Taking dietary supplements can be beneficial for your health, but it is essential to be aware of the potential side effects that may arise. Skin rashes, shortness of breath, diarrhea, severe joint or muscle pain, difficulty speaking, and blood in the urine are all possible adverse events that can result from taking supplements. These symptoms can range from mild to life-threatening. Manufacturers often add vitamins, minerals and other supplement ingredients to the foods you eat, such as breakfast cereals and beverages.
As a result, you may be consuming more of these ingredients than you think, and more may not be better. Consuming more than necessary can be costly and may also increase the risk of side effects. For instance, too much vitamin A can cause headaches and liver damage, reduce bone strength, and cause birth defects. Too much iron can cause nausea and vomiting and can damage the liver and other organs.
It is important to remember that natural supplements are not always safer than products manufactured in laboratories. Plant-based supplements may contain harmful chemicals or cause an adverse reaction due to the genetic makeup of the plant. Supplements can also cause liver damage, blood thinning, and kidney stones. The Food and Drug Administration (FDA) does not even determine if dietary supplements are effective before they are sent to market shelves.
However, proper use of supplements can help you avoid the side effects and toxicities associated with overuse. It is recommended that you speak with a pharmacist, doctor, or nurse to review everything you take to ensure that supplements do not cause any harmful effects, either alone or in combination with commonly prescribed or over-the-counter medications. A study published in The New England Journal of Medicine found that the adverse effects of supplements were responsible for an average of about 23,000 emergency department (ED) visits per year. You are more likely to experience side effects from dietary supplements if you take them in high doses or instead of prescription drugs, or if you take many different supplements. Antioxidants such as vitamin C and vitamin E can reduce the toxic effect of chemotherapy drugs (allowing patients to tolerate higher doses of chemotherapy).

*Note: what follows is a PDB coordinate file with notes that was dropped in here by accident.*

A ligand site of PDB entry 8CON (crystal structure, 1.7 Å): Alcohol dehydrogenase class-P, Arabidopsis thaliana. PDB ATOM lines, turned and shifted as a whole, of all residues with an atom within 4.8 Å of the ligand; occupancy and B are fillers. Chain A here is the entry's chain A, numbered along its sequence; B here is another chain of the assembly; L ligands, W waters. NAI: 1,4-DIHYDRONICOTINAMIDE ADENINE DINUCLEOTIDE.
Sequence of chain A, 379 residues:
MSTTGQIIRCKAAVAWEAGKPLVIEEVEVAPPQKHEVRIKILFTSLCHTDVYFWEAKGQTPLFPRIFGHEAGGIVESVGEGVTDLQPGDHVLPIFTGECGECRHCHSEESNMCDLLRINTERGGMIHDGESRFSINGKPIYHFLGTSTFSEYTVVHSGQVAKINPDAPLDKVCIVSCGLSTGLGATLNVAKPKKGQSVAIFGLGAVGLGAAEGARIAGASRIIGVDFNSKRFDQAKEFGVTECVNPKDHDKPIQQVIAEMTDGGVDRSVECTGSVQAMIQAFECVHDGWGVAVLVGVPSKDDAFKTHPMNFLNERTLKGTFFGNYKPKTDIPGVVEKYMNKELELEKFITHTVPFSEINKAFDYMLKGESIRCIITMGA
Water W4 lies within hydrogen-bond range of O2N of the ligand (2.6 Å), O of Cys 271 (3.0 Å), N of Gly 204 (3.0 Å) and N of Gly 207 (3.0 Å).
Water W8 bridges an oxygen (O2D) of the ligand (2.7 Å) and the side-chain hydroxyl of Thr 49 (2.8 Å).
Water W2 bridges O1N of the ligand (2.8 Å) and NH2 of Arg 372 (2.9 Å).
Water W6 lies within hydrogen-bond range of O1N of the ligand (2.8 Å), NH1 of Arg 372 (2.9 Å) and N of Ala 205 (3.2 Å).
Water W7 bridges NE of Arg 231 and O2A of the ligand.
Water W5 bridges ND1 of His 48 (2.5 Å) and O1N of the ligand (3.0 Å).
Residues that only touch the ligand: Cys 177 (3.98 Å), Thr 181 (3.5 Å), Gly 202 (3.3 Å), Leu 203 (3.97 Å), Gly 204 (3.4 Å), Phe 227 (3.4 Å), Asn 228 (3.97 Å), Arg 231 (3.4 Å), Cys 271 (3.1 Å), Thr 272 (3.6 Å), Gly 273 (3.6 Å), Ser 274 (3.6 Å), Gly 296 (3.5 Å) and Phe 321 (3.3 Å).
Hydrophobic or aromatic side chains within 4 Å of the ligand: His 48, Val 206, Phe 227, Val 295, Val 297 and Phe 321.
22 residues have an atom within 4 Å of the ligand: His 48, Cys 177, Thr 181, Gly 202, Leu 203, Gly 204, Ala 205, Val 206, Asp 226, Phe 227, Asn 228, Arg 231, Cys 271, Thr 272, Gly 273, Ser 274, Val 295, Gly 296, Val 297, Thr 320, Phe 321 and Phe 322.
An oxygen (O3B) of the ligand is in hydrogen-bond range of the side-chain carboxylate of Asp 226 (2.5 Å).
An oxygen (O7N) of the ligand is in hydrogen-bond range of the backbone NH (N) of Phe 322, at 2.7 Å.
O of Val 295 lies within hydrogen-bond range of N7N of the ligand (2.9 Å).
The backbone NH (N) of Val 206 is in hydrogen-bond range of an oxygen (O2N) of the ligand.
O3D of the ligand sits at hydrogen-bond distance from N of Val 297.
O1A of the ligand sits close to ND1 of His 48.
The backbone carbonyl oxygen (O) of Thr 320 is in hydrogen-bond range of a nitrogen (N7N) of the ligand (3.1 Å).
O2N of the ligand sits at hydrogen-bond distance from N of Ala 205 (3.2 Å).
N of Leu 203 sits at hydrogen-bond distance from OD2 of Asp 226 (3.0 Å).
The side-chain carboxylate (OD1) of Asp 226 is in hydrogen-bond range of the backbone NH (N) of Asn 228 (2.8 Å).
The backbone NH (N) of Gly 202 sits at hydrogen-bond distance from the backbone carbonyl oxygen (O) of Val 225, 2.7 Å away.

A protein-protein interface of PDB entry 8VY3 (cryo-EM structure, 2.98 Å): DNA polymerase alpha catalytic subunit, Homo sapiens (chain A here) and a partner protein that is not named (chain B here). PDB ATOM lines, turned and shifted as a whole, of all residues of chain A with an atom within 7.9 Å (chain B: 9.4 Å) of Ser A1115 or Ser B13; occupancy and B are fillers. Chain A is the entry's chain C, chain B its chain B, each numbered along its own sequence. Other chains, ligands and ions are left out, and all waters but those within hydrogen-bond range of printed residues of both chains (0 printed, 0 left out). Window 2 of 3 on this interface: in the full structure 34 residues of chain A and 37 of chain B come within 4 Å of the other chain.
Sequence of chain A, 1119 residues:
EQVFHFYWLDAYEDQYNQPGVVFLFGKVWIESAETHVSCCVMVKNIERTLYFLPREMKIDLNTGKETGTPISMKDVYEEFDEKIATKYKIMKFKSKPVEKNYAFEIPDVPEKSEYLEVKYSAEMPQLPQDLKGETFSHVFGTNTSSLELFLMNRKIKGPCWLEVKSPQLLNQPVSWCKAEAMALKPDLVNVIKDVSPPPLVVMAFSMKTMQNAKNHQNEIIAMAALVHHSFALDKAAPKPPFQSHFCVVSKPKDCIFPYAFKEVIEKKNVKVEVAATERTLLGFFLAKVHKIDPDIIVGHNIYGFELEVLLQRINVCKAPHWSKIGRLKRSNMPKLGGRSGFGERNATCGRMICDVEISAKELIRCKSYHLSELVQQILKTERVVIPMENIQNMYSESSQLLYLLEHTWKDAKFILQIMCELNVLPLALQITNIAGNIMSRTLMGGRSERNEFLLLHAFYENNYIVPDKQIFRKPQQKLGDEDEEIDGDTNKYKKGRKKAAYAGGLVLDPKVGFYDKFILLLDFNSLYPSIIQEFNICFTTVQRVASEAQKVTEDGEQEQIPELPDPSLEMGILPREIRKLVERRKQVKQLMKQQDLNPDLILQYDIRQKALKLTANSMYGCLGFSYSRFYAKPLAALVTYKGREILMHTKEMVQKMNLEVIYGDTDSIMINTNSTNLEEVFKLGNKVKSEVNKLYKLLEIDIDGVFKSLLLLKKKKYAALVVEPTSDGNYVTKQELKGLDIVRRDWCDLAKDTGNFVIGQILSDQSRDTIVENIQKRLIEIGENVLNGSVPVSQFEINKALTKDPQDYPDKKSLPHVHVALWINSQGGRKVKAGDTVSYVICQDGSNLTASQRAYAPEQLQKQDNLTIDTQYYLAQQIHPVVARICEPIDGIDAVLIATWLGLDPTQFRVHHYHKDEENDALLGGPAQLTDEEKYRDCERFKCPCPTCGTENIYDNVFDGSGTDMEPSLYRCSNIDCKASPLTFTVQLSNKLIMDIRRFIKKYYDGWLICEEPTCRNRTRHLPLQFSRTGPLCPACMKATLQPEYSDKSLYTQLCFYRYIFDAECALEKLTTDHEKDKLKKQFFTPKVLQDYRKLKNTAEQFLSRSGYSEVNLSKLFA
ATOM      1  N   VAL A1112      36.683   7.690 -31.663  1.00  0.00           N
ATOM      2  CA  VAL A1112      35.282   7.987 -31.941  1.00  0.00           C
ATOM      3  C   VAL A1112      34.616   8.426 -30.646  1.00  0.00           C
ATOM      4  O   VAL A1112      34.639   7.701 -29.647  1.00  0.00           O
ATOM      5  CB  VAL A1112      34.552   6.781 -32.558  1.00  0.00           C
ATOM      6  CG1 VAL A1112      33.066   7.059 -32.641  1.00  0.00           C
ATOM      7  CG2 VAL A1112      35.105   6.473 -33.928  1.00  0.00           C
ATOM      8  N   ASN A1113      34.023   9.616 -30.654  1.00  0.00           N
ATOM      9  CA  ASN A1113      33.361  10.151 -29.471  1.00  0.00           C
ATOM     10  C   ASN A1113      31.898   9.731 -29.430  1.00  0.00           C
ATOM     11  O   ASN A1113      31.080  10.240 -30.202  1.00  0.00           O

People may experience negative side effects if they take a high dose of the product or take several supplements at once. In a 10-year study, researchers analyzed surveillance data from 63 hospital emergency departments to estimate the annual number of emergency department visits associated with the adverse effects of dietary supplements. In addition, dietary supplement packages are not required to include possible side effects, nor are there any rules on the maximum size of pills (an obvious risk for older people). Weight-loss products accounted for a quarter of all emergency department visits with a single product and disproportionately affected women, while men were more likely to suffer adverse effects from products advertised for sexual enhancement and bodybuilding. It is important to be aware of the potential risks associated with taking dietary supplements so that you can make an informed decision about whether they are right for you.
Speak with your doctor or pharmacist about any questions or concerns you may have about taking dietary supplements. When it comes to taking dietary supplements, it is essential to understand the potential risks involved. Taking too much of a supplement can lead to serious health issues such as headaches, liver damage, nausea and vomiting, kidney stones, blood thinning, joint pain, muscle pain, difficulty speaking and even birth defects in some cases. Additionally, natural supplements are not always safer than those manufactured in laboratories as they may contain harmful chemicals or cause an adverse reaction due to their genetic makeup. The Food and Drug Administration (FDA) does not determine if dietary supplements are effective before they are sent to market shelves. However, proper use of these products can help avoid any potential side effects or toxicities associated with overuse.
It is recommended that individuals speak with a pharmacist, doctor or nurse before taking any supplement in order to ensure it does not cause any harm either alone or when combined with other medications. A study published in The New England Journal of Medicine found that adverse effects from dietary supplements were responsible for an average of 23,000 emergency department visits per year. People are more likely to experience side effects if they take high doses or multiple supplements at once. It is important to be aware of the potential risks associated with taking dietary supplements so that individuals can make an informed decision about whether they are right for them. Speak with your doctor or pharmacist about any questions or concerns you may have about taking dietary supplements.